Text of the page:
ZAFARNAMAH, Guru Gobind Singh\'s letter in Persian verse addressed to Emperor Aurangzib included in the Dasam Granth. The word zafarnamah is a compound of Arabic zafar, meaning victory, and Persian namah, meaning letter. Zafarnamah thus means a letter or epistle of victory. Pressed by a prolonged siege, Guru Gobind
ZAFARNAMAH SAHIB - It is a Gurdwara, at village Dialpura Bhai Ka, built in the memory of the visit by Guru Gobind Singh Sahib. According to a local tradition, it is here that Guru Sahib wrote Zafarnamah (literally: letter of victory); hence the name of the Gurdwara.
AKHBAR-I-DARBAR-I-MAHARAJA RANJIT SINGH, also called Akhbari Deorhi Sardar Ranjit Singh Bahadur, is a set of Persian manuscripts comprising 193 loose sheets of unequal size and containing, as the title indicates, news of the court of Maharaja Ranjit Singh (1780-1839). These sheets are believed to be newsletters sent from the Punjab
AMIR ULIMLA, also known as MUNTAKHAB ULHAQA`IQ, a collection of miscellaneous letters, in Persian script, mostly of Sikh chiefs of the Punjab addressed to one another on subjects relating to private and public affairs. Compiled by Amir Chand in A.H. 1209 (ADi 794-95), the manuscript comprises 127 folios and 247
AURANGABAD, (19Â° 54`N, 75Â° 20`E) is a district town in Maharashtra. It is a railway station on the ManmadKachiguda section of the South Central Railway, 114 km from Manmad towards Nanded. The site was once the capital of the Yadavas ofDevgiri or Deogir in the 12th and 13th centuries; Aurangzib
BOTA SINGH (d. 1739), an eighteenth century martyr of the Sikh faith, belonged to the village of Bharana in Amritsar district. In those days of dire persecution, he along with many fellow Sikhs had sought the safety of wastes and jungles. At nightfall, he would come out of his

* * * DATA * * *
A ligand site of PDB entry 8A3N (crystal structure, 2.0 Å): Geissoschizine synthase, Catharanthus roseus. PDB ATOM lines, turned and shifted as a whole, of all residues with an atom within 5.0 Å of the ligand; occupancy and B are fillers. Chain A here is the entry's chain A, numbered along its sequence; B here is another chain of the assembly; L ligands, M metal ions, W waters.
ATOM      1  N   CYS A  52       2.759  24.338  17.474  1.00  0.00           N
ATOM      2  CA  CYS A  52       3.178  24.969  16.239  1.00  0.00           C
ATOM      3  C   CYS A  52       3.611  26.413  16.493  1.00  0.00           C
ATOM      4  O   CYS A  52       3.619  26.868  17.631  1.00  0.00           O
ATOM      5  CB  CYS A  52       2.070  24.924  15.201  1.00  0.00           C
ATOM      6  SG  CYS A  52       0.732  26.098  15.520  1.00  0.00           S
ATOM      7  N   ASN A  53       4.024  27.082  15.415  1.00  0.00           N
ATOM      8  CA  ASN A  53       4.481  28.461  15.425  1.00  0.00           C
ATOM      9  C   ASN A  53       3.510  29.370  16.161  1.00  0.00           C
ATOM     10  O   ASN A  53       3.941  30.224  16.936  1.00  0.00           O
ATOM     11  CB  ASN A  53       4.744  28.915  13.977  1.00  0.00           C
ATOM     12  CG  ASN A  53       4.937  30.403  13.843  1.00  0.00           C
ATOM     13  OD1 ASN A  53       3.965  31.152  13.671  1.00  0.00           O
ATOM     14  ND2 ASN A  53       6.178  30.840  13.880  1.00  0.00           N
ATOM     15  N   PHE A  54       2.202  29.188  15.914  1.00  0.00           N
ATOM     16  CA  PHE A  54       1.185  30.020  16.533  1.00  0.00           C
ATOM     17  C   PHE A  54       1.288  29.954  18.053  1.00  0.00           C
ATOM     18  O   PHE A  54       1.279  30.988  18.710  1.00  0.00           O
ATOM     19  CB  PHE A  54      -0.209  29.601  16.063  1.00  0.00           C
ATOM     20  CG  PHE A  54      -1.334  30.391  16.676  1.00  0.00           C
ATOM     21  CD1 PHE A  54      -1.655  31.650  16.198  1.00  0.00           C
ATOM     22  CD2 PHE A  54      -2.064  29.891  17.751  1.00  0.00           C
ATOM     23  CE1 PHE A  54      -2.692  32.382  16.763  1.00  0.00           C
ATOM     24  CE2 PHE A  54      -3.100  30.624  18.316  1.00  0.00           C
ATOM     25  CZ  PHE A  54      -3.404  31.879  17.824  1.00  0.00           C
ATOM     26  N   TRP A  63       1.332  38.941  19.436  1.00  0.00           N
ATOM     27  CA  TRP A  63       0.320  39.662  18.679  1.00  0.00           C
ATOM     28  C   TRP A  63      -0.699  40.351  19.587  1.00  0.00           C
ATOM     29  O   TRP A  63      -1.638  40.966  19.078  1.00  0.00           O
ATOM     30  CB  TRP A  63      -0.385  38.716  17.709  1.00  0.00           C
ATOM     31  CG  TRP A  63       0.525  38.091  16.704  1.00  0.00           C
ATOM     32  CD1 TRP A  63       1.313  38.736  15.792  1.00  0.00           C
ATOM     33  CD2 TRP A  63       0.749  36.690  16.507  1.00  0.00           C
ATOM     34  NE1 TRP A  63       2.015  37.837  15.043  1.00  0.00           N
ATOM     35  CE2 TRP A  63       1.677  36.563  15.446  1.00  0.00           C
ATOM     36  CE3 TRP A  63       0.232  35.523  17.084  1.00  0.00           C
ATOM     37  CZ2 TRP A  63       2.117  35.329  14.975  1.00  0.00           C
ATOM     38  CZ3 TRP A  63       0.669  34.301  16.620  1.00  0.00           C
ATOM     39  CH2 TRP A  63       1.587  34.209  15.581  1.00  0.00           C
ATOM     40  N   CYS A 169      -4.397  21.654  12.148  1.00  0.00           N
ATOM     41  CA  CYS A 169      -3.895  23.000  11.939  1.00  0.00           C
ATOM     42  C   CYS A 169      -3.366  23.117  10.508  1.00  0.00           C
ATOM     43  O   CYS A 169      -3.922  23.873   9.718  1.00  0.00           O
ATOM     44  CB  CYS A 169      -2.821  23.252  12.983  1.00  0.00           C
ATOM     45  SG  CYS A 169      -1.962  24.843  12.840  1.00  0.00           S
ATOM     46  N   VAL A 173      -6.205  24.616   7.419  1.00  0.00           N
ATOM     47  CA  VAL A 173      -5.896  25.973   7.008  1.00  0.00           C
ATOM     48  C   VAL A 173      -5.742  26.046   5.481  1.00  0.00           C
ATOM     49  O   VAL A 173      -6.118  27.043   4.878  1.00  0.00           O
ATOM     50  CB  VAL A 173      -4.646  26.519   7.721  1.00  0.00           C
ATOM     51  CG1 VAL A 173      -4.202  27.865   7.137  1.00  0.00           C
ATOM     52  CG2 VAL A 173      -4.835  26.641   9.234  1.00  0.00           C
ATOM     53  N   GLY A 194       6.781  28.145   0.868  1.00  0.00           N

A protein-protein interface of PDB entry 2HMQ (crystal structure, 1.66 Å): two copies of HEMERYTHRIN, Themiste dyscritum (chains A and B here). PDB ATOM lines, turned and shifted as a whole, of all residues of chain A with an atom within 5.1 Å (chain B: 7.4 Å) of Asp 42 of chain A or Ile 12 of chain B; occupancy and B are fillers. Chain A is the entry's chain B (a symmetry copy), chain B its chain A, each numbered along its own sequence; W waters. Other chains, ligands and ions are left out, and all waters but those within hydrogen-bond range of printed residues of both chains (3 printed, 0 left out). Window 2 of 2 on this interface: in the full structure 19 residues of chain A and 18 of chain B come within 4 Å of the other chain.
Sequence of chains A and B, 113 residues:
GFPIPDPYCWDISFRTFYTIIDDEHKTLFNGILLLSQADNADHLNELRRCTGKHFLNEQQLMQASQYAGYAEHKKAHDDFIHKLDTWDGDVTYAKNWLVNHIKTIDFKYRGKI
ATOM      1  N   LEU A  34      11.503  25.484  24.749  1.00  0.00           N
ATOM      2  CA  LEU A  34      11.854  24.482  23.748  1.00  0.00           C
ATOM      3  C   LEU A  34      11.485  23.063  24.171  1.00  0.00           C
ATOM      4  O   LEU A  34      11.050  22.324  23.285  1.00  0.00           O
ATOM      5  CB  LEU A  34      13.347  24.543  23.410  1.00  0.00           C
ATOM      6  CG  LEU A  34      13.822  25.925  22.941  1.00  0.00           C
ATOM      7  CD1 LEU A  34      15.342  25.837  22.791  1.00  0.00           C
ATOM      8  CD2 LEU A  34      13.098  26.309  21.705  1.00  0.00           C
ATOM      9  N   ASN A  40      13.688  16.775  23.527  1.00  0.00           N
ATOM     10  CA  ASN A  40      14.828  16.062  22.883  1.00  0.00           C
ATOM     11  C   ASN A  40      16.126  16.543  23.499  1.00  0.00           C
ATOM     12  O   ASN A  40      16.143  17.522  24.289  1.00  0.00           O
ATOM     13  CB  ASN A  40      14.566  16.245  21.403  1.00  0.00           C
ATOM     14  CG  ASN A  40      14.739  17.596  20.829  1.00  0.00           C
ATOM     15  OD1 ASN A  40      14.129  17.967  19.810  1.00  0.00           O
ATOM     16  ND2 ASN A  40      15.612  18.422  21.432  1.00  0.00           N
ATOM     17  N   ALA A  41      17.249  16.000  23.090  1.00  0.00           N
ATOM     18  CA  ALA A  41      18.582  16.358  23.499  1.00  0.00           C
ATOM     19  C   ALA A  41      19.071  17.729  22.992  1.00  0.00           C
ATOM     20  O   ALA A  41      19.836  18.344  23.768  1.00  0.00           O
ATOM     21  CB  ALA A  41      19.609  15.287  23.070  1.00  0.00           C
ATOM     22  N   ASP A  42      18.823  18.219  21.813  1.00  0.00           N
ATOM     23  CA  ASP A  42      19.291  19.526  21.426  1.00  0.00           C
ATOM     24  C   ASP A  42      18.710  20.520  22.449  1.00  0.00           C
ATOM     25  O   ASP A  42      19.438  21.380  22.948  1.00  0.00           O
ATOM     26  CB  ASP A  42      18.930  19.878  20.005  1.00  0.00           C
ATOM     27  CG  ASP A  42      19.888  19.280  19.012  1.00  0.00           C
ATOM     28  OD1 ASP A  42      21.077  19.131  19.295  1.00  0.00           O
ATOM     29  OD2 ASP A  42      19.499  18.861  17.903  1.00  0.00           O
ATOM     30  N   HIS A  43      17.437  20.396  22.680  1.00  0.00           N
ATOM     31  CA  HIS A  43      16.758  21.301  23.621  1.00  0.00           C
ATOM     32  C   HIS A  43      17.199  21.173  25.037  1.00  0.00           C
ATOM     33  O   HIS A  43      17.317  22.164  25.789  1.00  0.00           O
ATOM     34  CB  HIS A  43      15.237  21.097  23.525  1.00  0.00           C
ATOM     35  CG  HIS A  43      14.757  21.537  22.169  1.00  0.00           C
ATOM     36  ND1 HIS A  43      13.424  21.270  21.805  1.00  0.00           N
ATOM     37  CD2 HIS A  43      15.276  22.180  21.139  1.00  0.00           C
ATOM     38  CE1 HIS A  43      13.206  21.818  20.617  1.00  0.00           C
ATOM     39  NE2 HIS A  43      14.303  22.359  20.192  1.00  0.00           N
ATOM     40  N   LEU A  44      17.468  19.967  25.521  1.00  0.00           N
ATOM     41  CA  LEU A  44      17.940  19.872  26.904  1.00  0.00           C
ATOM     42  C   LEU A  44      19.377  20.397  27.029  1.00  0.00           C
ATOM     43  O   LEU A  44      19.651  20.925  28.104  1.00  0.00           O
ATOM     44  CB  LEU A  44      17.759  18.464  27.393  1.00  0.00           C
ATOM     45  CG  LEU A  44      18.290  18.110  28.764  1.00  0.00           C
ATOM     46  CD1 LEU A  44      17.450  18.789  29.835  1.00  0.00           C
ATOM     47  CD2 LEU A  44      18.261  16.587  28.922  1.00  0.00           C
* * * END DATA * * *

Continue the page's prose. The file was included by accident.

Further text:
DAYA SINGH, BHAI (1661-1708), one of the Panj Piare or the Five Beloved celebrated in the Sikh tradition, was the son of Bhai Suddha, a Sobti Khatri of Lahore, and Mai Diali. His original name was Daya Ram. Bhai Suddha was a devout Sikh of Guru Tegh Bahadur and
DINA, village 15 km south of Nihalsinghvala (30Â° 35`N, 75Â° 16`E) in presentday Faridkot district of the Punjab, is sacred to Guru Gobind Singh, who, after evacuating Anandpur in December 1705, came here and stayed a few days. Chaudhari Shamir and Lakhmir, grandsons of the local chief, Rai Jodh,
DHARISHTA BUDDHI As fol Chandrahasa, Dharishta Buddhi was in great anguish, he himself caused to bum (destroy) his own house. (Nat M. 4, p. 982) The king Sudharma of a Southern State was attacked by a neighbouring king Kantuhal. He was slain in battle. His wife became a Sati
FATEHNAMAH, or Namah-i-Guru Gobind Singh, a letter (namah in Persian) that Guru Gobind Singh (1666-1708) is believed to have addressed to Emperor Aurangzib prior to his better known Zafarnamah included in the Dasam Granth. The first reference to the existence of Fatehndmah dates to 1922 when Babu Jagan Nath Das
GURCHARAN SINGH, a Kuka leader (formally designated subd, i.e. governor or deputy, by Baba Ram Singh) who attempted to seek help of the Russians against the British, was born in 1806 at Chakk Pirana in Sialkot district, now in Pakistan, the son of Afar Singh Virk. He joined the
GURMUKHI is the name of the script used in writing primarily Punjabi and, secondarily, Sindhi language. The word gurmukhi seems to have gained currency from the use of these letters to record the sayings coming from the mukh (lit. mouth or lips) of the (Sikh) Gurus. The letters no doubt
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